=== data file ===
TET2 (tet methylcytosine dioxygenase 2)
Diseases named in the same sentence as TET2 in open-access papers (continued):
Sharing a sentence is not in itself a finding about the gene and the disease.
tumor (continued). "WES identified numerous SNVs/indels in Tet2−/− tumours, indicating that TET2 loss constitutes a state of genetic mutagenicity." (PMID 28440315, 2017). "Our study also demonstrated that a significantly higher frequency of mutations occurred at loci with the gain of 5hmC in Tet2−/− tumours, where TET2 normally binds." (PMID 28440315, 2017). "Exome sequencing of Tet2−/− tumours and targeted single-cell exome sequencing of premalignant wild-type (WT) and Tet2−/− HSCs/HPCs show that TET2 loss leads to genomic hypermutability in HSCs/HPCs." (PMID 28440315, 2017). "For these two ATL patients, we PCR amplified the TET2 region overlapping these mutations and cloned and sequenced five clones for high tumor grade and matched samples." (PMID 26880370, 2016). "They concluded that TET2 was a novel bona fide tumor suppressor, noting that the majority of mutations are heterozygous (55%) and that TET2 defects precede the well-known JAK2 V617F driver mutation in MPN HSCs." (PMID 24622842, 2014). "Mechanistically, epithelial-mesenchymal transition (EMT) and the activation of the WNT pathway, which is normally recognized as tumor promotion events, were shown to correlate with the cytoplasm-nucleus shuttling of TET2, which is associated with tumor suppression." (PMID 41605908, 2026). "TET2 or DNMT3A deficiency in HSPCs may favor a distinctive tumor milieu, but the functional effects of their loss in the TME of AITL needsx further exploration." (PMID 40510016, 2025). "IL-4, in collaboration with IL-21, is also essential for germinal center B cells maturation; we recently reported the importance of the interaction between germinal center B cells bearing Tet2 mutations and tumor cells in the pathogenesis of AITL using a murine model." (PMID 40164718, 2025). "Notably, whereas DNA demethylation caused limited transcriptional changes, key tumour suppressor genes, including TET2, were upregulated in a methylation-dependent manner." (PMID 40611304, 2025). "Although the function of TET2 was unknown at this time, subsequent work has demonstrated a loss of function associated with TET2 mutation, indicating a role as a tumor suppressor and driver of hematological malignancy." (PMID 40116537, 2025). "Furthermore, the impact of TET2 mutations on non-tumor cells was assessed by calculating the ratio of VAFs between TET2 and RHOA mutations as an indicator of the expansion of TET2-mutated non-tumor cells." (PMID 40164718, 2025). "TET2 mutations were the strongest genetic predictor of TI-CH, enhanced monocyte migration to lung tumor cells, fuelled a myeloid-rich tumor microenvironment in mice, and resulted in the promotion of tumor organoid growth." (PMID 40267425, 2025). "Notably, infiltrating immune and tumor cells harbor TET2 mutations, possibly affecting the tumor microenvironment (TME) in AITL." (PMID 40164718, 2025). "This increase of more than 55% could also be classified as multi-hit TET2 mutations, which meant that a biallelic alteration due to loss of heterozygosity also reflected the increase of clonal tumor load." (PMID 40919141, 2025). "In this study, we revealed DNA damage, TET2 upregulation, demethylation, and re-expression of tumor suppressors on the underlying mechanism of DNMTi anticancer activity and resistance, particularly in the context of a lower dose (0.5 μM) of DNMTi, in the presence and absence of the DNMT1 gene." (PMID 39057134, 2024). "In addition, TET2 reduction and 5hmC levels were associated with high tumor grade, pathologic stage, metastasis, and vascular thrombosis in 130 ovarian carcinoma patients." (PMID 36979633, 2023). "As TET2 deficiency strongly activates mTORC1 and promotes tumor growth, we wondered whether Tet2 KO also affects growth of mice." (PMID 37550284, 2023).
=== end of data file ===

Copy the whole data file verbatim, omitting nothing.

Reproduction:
TET2 (tet methylcytosine dioxygenase 2)
Diseases named in the same sentence as TET2 in open-access papers (continued):
Sharing a sentence is not in itself a finding about the gene and the disease.
tumor (continued). "WES identified numerous SNVs/indels in Tet2−/− tumours, indicating that TET2 loss constitutes a state of genetic mutagenicity." (PMID 28440315, 2017). "Our study also demonstrated that a significantly higher frequency of mutations occurred at loci with the gain of 5hmC in Tet2−/− tumours, where TET2 normally binds." (PMID 28440315, 2017). "Exome sequencing of Tet2−/− tumours and targeted single-cell exome sequencing of premalignant wild-type (WT) and Tet2−/− HSCs/HPCs show that TET2 loss leads to genomic hypermutability in HSCs/HPCs." (PMID 28440315, 2017). "For these two ATL patients, we PCR amplified the TET2 region overlapping these mutations and cloned and sequenced five clones for high tumor grade and matched samples." (PMID 26880370, 2016). "They concluded that TET2 was a novel bona fide tumor suppressor, noting that the majority of mutations are heterozygous (55%) and that TET2 defects precede the well-known JAK2 V617F driver mutation in MPN HSCs." (PMID 24622842, 2014). "Mechanistically, epithelial-mesenchymal transition (EMT) and the activation of the WNT pathway, which is normally recognized as tumor promotion events, were shown to correlate with the cytoplasm-nucleus shuttling of TET2, which is associated with tumor suppression." (PMID 41605908, 2026). "TET2 or DNMT3A deficiency in HSPCs may favor a distinctive tumor milieu, but the functional effects of their loss in the TME of AITL needsx further exploration." (PMID 40510016, 2025). "IL-4, in collaboration with IL-21, is also essential for germinal center B cells maturation; we recently reported the importance of the interaction between germinal center B cells bearing Tet2 mutations and tumor cells in the pathogenesis of AITL using a murine model." (PMID 40164718, 2025). "Notably, whereas DNA demethylation caused limited transcriptional changes, key tumour suppressor genes, including TET2, were upregulated in a methylation-dependent manner." (PMID 40611304, 2025). "Although the function of TET2 was unknown at this time, subsequent work has demonstrated a loss of function associated with TET2 mutation, indicating a role as a tumor suppressor and driver of hematological malignancy." (PMID 40116537, 2025). "Furthermore, the impact of TET2 mutations on non-tumor cells was assessed by calculating the ratio of VAFs between TET2 and RHOA mutations as an indicator of the expansion of TET2-mutated non-tumor cells." (PMID 40164718, 2025). "TET2 mutations were the strongest genetic predictor of TI-CH, enhanced monocyte migration to lung tumor cells, fuelled a myeloid-rich tumor microenvironment in mice, and resulted in the promotion of tumor organoid growth." (PMID 40267425, 2025). "Notably, infiltrating immune and tumor cells harbor TET2 mutations, possibly affecting the tumor microenvironment (TME) in AITL." (PMID 40164718, 2025). "This increase of more than 55% could also be classified as multi-hit TET2 mutations, which meant that a biallelic alteration due to loss of heterozygosity also reflected the increase of clonal tumor load." (PMID 40919141, 2025). "In this study, we revealed DNA damage, TET2 upregulation, demethylation, and re-expression of tumor suppressors on the underlying mechanism of DNMTi anticancer activity and resistance, particularly in the context of a lower dose (0.5 μM) of DNMTi, in the presence and absence of the DNMT1 gene." (PMID 39057134, 2024). "In addition, TET2 reduction and 5hmC levels were associated with high tumor grade, pathologic stage, metastasis, and vascular thrombosis in 130 ovarian carcinoma patients." (PMID 36979633, 2023). "As TET2 deficiency strongly activates mTORC1 and promotes tumor growth, we wondered whether Tet2 KO also affects growth of mice." (PMID 37550284, 2023).